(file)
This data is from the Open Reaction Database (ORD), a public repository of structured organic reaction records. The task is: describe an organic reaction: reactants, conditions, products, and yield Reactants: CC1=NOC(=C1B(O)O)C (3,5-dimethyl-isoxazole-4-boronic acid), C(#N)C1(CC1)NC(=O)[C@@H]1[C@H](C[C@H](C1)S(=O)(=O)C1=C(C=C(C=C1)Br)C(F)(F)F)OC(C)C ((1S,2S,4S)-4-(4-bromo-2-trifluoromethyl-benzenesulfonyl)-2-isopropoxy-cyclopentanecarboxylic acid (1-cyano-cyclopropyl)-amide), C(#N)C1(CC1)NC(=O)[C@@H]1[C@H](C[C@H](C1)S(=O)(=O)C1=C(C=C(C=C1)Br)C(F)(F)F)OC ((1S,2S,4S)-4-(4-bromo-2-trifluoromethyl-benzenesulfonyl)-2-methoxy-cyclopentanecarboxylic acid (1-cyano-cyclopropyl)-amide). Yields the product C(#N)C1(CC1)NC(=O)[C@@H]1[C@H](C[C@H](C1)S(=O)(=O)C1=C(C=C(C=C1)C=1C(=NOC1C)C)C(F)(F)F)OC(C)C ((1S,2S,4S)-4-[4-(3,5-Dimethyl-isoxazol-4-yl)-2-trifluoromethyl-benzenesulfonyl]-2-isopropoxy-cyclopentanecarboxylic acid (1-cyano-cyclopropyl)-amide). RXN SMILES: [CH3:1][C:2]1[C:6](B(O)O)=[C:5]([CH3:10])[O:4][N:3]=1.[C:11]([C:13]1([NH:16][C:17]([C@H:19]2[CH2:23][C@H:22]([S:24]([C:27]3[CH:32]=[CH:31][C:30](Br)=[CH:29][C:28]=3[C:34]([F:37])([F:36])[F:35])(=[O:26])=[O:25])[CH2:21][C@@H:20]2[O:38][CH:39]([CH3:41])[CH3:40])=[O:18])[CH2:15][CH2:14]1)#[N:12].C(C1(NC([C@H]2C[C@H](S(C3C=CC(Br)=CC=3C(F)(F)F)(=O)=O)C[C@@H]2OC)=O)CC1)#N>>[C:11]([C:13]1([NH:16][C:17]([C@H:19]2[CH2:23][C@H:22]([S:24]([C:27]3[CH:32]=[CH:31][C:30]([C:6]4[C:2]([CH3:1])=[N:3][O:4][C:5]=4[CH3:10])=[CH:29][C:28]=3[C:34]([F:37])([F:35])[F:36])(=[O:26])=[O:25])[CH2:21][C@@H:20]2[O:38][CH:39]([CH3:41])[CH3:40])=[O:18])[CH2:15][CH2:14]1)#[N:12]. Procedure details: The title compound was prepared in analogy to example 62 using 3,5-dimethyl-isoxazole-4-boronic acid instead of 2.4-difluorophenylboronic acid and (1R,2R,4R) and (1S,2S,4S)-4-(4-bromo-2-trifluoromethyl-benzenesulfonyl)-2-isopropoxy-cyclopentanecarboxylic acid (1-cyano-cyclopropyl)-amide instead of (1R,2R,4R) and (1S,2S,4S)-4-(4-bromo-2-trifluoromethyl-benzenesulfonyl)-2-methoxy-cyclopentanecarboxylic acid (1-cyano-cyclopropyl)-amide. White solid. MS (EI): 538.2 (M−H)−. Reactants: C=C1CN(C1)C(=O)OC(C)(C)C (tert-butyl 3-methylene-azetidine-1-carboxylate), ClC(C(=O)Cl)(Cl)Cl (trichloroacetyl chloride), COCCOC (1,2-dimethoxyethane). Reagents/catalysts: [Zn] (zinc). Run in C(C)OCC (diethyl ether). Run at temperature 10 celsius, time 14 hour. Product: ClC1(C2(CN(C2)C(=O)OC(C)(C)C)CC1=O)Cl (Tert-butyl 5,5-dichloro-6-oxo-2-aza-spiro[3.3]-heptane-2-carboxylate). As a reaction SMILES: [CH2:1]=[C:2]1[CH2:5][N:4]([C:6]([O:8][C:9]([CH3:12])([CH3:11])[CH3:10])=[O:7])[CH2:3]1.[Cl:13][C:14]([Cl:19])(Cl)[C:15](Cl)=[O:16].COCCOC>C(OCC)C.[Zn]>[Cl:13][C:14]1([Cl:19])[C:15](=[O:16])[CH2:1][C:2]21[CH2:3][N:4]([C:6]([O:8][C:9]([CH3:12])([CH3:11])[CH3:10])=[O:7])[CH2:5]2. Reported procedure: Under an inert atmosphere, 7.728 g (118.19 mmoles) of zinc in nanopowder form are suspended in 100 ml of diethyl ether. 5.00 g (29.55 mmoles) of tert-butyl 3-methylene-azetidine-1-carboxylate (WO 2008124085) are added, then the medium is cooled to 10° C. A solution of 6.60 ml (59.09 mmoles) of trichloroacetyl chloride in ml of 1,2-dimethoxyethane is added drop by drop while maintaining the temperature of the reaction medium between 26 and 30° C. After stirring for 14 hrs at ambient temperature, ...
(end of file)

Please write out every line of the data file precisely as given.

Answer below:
This data is from the Open Reaction Database (ORD), a public repository of structured organic reaction records. The task is: describe an organic reaction: reactants, conditions, products, and yield Reactants: CC1=NOC(=C1B(O)O)C (3,5-dimethyl-isoxazole-4-boronic acid), C(#N)C1(CC1)NC(=O)[C@@H]1[C@H](C[C@H](C1)S(=O)(=O)C1=C(C=C(C=C1)Br)C(F)(F)F)OC(C)C ((1S,2S,4S)-4-(4-bromo-2-trifluoromethyl-benzenesulfonyl)-2-isopropoxy-cyclopentanecarboxylic acid (1-cyano-cyclopropyl)-amide), C(#N)C1(CC1)NC(=O)[C@@H]1[C@H](C[C@H](C1)S(=O)(=O)C1=C(C=C(C=C1)Br)C(F)(F)F)OC ((1S,2S,4S)-4-(4-bromo-2-trifluoromethyl-benzenesulfonyl)-2-methoxy-cyclopentanecarboxylic acid (1-cyano-cyclopropyl)-amide). Yields the product C(#N)C1(CC1)NC(=O)[C@@H]1[C@H](C[C@H](C1)S(=O)(=O)C1=C(C=C(C=C1)C=1C(=NOC1C)C)C(F)(F)F)OC(C)C ((1S,2S,4S)-4-[4-(3,5-Dimethyl-isoxazol-4-yl)-2-trifluoromethyl-benzenesulfonyl]-2-isopropoxy-cyclopentanecarboxylic acid (1-cyano-cyclopropyl)-amide). RXN SMILES: [CH3:1][C:2]1[C:6](B(O)O)=[C:5]([CH3:10])[O:4][N:3]=1.[C:11]([C:13]1([NH:16][C:17]([C@H:19]2[CH2:23][C@H:22]([S:24]([C:27]3[CH:32]=[CH:31][C:30](Br)=[CH:29][C:28]=3[C:34]([F:37])([F:36])[F:35])(=[O:26])=[O:25])[CH2:21][C@@H:20]2[O:38][CH:39]([CH3:41])[CH3:40])=[O:18])[CH2:15][CH2:14]1)#[N:12].C(C1(NC([C@H]2C[C@H](S(C3C=CC(Br)=CC=3C(F)(F)F)(=O)=O)C[C@@H]2OC)=O)CC1)#N>>[C:11]([C:13]1([NH:16][C:17]([C@H:19]2[CH2:23][C@H:22]([S:24]([C:27]3[CH:32]=[CH:31][C:30]([C:6]4[C:2]([CH3:1])=[N:3][O:4][C:5]=4[CH3:10])=[CH:29][C:28]=3[C:34]([F:37])([F:35])[F:36])(=[O:26])=[O:25])[CH2:21][C@@H:20]2[O:38][CH:39]([CH3:41])[CH3:40])=[O:18])[CH2:15][CH2:14]1)#[N:12]. Procedure details: The title compound was prepared in analogy to example 62 using 3,5-dimethyl-isoxazole-4-boronic acid instead of 2.4-difluorophenylboronic acid and (1R,2R,4R) and (1S,2S,4S)-4-(4-bromo-2-trifluoromethyl-benzenesulfonyl)-2-isopropoxy-cyclopentanecarboxylic acid (1-cyano-cyclopropyl)-amide instead of (1R,2R,4R) and (1S,2S,4S)-4-(4-bromo-2-trifluoromethyl-benzenesulfonyl)-2-methoxy-cyclopentanecarboxylic acid (1-cyano-cyclopropyl)-amide. White solid. MS (EI): 538.2 (M−H)−. Reactants: C=C1CN(C1)C(=O)OC(C)(C)C (tert-butyl 3-methylene-azetidine-1-carboxylate), ClC(C(=O)Cl)(Cl)Cl (trichloroacetyl chloride), COCCOC (1,2-dimethoxyethane). Reagents/catalysts: [Zn] (zinc). Run in C(C)OCC (diethyl ether). Run at temperature 10 celsius, time 14 hour. Product: ClC1(C2(CN(C2)C(=O)OC(C)(C)C)CC1=O)Cl (Tert-butyl 5,5-dichloro-6-oxo-2-aza-spiro[3.3]-heptane-2-carboxylate). As a reaction SMILES: [CH2:1]=[C:2]1[CH2:5][N:4]([C:6]([O:8][C:9]([CH3:12])([CH3:11])[CH3:10])=[O:7])[CH2:3]1.[Cl:13][C:14]([Cl:19])(Cl)[C:15](Cl)=[O:16].COCCOC>C(OCC)C.[Zn]>[Cl:13][C:14]1([Cl:19])[C:15](=[O:16])[CH2:1][C:2]21[CH2:3][N:4]([C:6]([O:8][C:9]([CH3:12])([CH3:11])[CH3:10])=[O:7])[CH2:5]2. Reported procedure: Under an inert atmosphere, 7.728 g (118.19 mmoles) of zinc in nanopowder form are suspended in 100 ml of diethyl ether. 5.00 g (29.55 mmoles) of tert-butyl 3-methylene-azetidine-1-carboxylate (WO 2008124085) are added, then the medium is cooled to 10° C. A solution of 6.60 ml (59.09 mmoles) of trichloroacetyl chloride in ml of 1,2-dimethoxyethane is added drop by drop while maintaining the temperature of the reaction medium between 26 and 30° C. After stirring for 14 hrs at ambient temperature, ...